• Provide a basic standard of general ventilation

• Provide a good standard of controlled ventilation

During the process of translating these pieces of guidance, a specialist translator will translate the first sentence. When it reaches the second sentence, translation memory technology will indicate that something within the sentence has already been translated previously, but it will mark any words that require a change – i.e. from ‘good’ to ‘basic’ – enabling the translator to translate the sentence more quickly than if from scratch. Then, they will receive a second flag when the translation memory reaches the third sentence, displaying the original translation and indicating that ‘general’ should be changed to ‘controlled’. The remainder of the second and third sentences will have automatically been updated, based on the translation memory’s knowledge of the first sentence, achieving greater efficiencies compared to translating from scratch. In one case of using translation memory on a 46,451-word project, we only needed to translate 18,993 words with the remainder reused via the translation memory, equating to a cost saving of thousands.

Alan White, The Translation People
Alan White, The Translation People

Terminology management is also key when it comes to producing translation, and this may include an instruction to translate a word in a particular way or – alternatively – to not translate certain words or phrases at all. For example, the name of a product may stay the same regardless of what language is being used or there may be a preference in one region to use a specific translation instead of other words. To enable this, translators use Termbases within translation memory software – specialist applications which develop glossaries, giving more detailed context or definition to specific words used within a text, and indicating the preferred translation where there may be multiple options.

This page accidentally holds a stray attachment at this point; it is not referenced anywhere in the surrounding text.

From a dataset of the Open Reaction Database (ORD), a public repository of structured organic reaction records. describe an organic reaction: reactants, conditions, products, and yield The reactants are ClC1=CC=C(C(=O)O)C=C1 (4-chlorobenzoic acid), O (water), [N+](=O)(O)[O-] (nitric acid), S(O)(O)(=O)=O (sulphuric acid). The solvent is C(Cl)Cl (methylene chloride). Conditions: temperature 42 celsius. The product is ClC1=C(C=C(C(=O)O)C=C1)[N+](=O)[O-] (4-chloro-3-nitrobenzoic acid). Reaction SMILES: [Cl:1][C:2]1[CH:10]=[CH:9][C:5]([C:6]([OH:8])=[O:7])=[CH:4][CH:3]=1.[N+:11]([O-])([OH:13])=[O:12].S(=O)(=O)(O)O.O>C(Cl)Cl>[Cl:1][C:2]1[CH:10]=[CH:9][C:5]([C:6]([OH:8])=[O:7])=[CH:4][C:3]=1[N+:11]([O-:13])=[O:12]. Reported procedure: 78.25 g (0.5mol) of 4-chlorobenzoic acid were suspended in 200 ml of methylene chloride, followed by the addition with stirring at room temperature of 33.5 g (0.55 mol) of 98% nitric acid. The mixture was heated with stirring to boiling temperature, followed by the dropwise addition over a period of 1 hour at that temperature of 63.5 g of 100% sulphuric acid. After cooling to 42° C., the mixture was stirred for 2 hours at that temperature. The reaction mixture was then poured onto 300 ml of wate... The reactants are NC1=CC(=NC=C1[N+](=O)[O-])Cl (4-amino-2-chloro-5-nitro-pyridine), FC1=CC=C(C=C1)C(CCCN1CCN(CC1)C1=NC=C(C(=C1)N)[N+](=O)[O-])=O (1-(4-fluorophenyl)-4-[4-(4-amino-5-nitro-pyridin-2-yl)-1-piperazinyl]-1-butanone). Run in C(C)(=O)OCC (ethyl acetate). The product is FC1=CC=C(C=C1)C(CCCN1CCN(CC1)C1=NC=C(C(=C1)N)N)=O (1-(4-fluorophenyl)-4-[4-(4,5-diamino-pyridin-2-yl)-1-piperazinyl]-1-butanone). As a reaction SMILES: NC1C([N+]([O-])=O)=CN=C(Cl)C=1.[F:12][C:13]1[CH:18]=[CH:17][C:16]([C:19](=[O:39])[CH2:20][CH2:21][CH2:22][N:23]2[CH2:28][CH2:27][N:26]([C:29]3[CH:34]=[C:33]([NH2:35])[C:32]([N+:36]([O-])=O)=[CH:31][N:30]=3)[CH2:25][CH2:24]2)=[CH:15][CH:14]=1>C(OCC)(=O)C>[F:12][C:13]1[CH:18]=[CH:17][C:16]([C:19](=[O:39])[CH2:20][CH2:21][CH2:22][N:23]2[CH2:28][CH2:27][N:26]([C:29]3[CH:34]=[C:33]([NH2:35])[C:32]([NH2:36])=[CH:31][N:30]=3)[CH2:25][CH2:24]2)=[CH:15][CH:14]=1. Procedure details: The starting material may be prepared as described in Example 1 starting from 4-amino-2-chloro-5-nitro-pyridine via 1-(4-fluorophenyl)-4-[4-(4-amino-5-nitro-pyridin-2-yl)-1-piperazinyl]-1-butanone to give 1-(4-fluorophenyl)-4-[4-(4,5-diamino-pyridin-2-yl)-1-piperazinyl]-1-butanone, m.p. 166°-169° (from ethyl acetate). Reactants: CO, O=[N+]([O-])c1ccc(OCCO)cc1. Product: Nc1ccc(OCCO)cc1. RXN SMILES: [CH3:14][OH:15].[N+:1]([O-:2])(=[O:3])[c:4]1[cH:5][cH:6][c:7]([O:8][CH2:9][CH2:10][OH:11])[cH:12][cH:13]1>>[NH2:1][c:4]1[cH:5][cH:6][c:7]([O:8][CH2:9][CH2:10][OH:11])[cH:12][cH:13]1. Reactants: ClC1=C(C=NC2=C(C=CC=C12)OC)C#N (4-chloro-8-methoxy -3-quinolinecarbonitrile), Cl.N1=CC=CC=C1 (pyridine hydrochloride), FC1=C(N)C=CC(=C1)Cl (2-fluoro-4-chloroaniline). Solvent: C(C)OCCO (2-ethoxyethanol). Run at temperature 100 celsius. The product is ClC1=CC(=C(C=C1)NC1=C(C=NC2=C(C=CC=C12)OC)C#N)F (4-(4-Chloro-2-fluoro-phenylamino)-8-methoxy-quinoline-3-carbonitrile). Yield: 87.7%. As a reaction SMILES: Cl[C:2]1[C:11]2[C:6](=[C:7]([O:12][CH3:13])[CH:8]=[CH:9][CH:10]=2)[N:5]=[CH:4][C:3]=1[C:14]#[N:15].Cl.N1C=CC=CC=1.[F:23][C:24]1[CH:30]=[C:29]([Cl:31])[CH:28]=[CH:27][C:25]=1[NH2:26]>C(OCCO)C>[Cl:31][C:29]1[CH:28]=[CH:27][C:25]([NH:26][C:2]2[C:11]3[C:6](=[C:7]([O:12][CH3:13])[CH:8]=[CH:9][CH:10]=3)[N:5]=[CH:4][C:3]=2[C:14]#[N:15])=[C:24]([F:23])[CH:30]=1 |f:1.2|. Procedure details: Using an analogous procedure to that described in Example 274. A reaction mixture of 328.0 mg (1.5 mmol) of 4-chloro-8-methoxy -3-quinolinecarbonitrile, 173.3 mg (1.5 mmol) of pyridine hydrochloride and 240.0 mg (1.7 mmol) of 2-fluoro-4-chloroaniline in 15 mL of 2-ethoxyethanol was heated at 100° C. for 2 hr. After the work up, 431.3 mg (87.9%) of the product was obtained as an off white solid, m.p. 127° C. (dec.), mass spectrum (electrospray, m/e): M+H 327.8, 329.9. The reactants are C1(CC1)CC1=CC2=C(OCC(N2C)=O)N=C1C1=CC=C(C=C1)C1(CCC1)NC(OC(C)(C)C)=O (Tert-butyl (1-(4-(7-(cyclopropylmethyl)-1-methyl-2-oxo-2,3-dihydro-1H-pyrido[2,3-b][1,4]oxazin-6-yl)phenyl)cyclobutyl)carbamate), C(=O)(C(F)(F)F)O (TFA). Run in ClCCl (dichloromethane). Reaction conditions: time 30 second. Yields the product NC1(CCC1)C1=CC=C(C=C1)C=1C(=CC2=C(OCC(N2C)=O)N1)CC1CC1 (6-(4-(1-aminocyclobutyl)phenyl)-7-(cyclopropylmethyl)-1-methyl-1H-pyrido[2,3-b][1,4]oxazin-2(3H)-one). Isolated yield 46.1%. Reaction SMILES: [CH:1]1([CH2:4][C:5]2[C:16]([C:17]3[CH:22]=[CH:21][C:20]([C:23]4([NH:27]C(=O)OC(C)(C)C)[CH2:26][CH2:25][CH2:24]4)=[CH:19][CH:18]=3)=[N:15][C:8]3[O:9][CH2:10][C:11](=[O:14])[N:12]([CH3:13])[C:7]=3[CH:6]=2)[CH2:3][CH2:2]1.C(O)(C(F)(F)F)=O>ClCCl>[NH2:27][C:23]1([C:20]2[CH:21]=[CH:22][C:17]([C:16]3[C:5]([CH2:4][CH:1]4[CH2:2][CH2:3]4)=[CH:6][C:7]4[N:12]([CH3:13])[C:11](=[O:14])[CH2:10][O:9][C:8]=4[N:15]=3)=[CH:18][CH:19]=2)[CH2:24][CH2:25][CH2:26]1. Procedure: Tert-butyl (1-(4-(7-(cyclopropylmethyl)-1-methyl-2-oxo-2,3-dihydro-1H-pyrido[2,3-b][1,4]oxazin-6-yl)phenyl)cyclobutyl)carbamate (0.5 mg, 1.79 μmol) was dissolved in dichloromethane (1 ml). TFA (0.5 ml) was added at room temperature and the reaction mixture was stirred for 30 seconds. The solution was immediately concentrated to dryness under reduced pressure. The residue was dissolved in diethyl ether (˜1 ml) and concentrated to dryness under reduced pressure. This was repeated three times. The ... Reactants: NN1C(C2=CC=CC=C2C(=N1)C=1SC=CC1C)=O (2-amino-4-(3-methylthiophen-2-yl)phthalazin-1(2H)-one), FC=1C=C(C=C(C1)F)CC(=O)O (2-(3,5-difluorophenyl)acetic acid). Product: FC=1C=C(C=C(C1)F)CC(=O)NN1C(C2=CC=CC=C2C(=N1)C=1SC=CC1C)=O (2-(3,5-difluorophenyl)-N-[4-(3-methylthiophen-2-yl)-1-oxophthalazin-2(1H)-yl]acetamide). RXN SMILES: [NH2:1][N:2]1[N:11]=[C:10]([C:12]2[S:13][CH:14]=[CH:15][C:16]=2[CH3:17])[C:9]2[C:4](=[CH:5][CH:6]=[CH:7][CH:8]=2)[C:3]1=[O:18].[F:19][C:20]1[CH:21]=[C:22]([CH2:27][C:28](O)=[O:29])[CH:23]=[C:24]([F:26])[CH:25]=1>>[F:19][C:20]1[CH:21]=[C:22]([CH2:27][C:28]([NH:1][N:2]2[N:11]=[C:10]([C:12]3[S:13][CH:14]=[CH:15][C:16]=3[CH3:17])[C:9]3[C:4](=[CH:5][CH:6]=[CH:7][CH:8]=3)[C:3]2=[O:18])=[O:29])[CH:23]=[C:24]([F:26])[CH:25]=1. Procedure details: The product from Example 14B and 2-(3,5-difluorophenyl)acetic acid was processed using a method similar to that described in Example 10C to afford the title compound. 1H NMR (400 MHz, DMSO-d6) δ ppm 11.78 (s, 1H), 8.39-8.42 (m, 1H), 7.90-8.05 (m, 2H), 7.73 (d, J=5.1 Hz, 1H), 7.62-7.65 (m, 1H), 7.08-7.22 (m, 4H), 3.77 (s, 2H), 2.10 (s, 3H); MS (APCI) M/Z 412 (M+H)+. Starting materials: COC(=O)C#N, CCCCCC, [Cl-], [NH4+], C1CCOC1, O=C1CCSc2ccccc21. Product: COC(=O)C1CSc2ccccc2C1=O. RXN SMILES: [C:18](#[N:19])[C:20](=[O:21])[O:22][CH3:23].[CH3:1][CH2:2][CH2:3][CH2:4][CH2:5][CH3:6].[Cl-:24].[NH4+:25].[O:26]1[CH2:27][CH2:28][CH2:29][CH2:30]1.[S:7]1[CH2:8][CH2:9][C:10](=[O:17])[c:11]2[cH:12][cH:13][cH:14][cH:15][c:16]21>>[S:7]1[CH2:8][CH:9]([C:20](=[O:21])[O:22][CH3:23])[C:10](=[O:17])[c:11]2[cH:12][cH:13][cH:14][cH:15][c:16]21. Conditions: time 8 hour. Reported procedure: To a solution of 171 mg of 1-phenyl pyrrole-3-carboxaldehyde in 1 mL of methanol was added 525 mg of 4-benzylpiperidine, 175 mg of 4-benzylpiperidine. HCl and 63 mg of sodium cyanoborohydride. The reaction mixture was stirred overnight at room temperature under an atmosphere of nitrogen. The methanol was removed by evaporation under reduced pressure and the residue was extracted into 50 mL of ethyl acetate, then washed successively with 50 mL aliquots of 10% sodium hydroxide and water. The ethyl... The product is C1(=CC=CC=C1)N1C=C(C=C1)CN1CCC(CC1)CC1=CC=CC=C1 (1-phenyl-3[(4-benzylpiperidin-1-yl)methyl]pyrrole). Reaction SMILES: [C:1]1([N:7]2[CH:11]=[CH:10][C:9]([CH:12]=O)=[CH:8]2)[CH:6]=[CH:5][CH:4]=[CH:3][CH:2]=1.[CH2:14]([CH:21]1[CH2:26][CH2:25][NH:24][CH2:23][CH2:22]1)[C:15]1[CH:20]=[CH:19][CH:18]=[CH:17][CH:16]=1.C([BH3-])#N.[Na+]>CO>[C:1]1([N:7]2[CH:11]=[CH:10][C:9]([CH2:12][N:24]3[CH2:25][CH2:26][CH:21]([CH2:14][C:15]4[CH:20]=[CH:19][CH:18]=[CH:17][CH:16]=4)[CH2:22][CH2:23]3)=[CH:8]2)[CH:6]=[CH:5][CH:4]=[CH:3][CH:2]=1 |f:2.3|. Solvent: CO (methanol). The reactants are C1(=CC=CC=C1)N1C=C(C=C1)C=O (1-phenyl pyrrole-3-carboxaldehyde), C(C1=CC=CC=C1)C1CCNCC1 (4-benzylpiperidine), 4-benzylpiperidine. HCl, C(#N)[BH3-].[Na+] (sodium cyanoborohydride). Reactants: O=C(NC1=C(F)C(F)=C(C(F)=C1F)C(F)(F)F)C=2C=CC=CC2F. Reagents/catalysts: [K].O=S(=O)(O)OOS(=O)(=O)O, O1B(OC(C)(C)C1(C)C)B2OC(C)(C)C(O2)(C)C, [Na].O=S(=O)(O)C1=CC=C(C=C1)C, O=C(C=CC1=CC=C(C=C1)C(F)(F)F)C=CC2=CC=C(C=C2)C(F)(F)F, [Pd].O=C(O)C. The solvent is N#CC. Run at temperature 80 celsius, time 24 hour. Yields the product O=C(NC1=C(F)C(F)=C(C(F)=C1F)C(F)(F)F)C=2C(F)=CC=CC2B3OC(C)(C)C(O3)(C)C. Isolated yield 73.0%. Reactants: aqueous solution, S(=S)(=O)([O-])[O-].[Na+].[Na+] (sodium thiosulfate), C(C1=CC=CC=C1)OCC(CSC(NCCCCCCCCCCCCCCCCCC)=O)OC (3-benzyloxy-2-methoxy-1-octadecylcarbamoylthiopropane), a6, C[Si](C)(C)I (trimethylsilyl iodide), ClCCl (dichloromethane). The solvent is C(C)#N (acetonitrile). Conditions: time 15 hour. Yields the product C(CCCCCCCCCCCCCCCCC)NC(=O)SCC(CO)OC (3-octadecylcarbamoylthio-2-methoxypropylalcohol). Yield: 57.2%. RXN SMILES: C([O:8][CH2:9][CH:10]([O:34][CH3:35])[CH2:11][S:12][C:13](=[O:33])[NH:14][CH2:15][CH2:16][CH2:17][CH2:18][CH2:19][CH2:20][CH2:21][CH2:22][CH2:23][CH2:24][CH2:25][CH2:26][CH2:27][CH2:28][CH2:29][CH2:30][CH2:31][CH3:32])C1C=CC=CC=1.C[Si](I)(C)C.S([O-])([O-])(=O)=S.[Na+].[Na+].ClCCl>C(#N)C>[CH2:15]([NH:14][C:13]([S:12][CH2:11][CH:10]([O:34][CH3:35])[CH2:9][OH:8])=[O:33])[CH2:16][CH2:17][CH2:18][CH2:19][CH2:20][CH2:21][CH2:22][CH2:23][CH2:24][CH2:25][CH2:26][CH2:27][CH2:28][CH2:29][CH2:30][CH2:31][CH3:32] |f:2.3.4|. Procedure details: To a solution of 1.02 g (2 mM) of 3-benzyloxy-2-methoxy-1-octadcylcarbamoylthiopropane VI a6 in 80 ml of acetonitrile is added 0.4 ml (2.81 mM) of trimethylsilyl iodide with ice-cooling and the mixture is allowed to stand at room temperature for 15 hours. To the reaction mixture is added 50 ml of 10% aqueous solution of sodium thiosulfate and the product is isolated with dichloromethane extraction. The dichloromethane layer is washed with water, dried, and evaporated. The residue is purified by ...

As such, it’s essential for translators to work with clients to develop a comprehensive understanding of the terminology a business prefers to use across its product names, corporate language and for terms that might have multiple options within a local language. Available via the cloud, all relevant parties contributing to a translation project have access to the glossary to ensure that terms are pre-approved by the client. When used in partnership with translation memories, the outcome is translation which uses consistent and preferred terminology, resulting in greater time savings and cost reductions, as well as a quicker review process.

Using translation memory, global businesses working in highly technical industries can benefit from consistent translations across their regulated documents to ensure compliance and improve their communications in different languages, but also identify ways to make efficiencies at a more pressurised time than ever before. By putting faith in a translation services provider, which combines specialist technical linguists with technology to create memories and glossaries that are completely in tune with their brands, companies will be better equipped to get ahead of digitisation and will benefit from increased flexibility so they can quickly produce new documentation and marketing materials as they expand into new territories.

About the author:

Alan White heads up the Business Development Team at The Translation People, working with a variety of clients. With 20 years’ experience in the translation industry, his role today centres on advising best practice when it comes to communication with international audiences. Fluent in French and Spanish, Alan is passionate about languages and breaking down communication barriers. He is committed to providing companies with customised solutions.